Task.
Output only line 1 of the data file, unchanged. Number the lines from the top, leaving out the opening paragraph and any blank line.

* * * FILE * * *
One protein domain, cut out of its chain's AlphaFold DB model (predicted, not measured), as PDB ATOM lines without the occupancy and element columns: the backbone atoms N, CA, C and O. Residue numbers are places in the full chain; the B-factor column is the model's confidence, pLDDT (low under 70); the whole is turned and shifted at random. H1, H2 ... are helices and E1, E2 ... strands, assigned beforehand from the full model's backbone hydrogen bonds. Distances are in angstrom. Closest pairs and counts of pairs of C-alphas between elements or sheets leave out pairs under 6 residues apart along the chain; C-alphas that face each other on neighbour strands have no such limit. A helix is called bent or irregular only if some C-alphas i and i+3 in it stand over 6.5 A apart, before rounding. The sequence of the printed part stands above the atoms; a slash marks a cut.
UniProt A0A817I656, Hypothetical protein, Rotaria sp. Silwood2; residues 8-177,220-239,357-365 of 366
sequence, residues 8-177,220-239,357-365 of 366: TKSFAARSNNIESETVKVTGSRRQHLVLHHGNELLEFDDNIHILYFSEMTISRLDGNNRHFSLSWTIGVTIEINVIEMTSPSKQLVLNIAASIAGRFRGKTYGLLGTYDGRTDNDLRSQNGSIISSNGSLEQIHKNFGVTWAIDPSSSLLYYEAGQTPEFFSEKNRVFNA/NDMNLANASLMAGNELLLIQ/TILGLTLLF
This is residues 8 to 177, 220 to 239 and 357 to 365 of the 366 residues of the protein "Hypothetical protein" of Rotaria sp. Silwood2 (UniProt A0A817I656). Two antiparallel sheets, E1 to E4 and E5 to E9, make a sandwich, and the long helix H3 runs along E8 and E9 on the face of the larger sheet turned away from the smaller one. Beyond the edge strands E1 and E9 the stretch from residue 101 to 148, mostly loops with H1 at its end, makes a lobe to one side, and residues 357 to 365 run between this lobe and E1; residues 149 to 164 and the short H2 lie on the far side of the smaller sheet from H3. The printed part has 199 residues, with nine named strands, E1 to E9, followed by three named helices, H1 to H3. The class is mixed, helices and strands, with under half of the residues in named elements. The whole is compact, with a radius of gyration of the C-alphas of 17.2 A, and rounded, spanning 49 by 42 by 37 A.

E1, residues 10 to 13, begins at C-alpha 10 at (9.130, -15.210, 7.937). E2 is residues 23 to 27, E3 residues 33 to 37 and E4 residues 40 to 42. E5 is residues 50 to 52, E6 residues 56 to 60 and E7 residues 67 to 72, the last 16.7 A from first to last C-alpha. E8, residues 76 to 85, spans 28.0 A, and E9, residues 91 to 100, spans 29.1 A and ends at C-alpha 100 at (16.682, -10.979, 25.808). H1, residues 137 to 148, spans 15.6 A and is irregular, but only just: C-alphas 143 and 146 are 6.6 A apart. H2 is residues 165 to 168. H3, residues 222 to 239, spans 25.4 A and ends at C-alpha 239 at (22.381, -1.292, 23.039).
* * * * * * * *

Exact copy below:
UniProt A0A817I656, Hypothetical protein, Rotaria sp. Silwood2; residues 8-177,220-239,357-365 of 366